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Did you ever wonder why your favorite ice cream has the nutrition information for a ⅔ cup? It’s because the Food and Drug Administration (FDA) has developed serving sizes for multiple categories referred to as Reference Amounts Customarily Consumed (RACC).
The ice cream you purchase from any retailer will be using the same serving size (household measure may differ), so you’re able to easily compare the nutrition information. The FDA took a look at the RACC’s and updated them with the 2016 Nutrition Facts Label to better fit what people are actually consuming in one sitting.
Most everyone remembers the food pyramid from their grade school days (or even later in life), which was the visual cue issued by the United States Department of Agriculture (USDA) for Americans to use when making decisions regarding their dietary habits and choices. Unfortunately, the food pyramid marketing programs were so successful that most Americans still have not transitioned to the new USDA health program, MyPlate, which replaced the food pyramid program back in 2011. The food industry is partially to blame since many of the food labels making dietary guideline product claims continue to cite old vocabulary from the food pyramid days, for example “servings” of fruits and vegetables instead of “cups” from the new and improved MyPlate plan. Understanding how to apply the MyPlate criteria to produce properly is one clear way to communicate healthy eating choices to our growing population.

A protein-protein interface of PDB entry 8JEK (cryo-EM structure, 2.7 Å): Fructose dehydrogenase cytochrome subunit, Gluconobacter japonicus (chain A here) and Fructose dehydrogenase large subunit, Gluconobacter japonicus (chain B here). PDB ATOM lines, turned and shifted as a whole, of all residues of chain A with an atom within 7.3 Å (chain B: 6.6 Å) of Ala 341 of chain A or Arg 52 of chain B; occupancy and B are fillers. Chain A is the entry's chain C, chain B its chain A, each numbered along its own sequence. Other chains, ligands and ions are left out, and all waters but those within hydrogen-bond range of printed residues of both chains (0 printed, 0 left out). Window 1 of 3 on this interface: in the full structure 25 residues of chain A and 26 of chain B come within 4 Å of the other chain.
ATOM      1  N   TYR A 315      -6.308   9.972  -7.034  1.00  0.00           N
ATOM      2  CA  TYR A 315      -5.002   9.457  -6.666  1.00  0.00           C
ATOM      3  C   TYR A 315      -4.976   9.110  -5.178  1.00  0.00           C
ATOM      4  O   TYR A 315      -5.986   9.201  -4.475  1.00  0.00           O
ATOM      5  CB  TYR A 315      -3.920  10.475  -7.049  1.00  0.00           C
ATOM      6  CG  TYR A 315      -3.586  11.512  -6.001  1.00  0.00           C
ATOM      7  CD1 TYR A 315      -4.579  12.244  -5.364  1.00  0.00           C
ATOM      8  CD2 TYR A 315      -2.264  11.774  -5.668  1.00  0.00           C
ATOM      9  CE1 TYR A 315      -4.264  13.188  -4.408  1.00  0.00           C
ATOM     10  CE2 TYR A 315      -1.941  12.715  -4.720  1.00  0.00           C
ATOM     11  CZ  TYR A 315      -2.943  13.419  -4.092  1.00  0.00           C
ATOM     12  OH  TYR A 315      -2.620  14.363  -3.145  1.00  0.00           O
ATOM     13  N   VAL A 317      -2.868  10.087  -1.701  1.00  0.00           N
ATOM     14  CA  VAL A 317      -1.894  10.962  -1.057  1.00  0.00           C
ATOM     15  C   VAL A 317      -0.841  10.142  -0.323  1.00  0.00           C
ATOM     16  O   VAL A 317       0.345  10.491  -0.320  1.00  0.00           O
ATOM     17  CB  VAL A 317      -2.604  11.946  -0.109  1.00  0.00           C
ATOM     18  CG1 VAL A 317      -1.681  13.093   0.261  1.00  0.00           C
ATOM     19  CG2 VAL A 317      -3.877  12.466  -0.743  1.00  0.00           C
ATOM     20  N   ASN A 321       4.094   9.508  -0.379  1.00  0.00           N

Co-authored by Irene Chau
For anyone who grew up in the 80’s and 90’s, the first dietary supplement you took was probably the Flintstones multivitamin. How many of you remember taking them and enjoying that fruity flavor? Our parents wanted to make sure we wouldn’t become deficient in the essential minerals and vitamins our bodies needed because we refused to eat the actual vegetables that were served with our meals. Boy, have things changed! Continue Reading
Improving nutrition for the burgeoning global population is one of today’s major public health challenges. According to the World Health Organization, millions of children suffer from undernutrition in low and middle-income countries each year, and global estimates suggest that more than 40 million children living in urban and high-income countries under five years of age are either overweight or obese. Both of these issues are considered malnutrition, as they stem from an imbalance in micro and macronutrient intake, as well as lead to high risks of subsequent disease and mortality. Continue Reading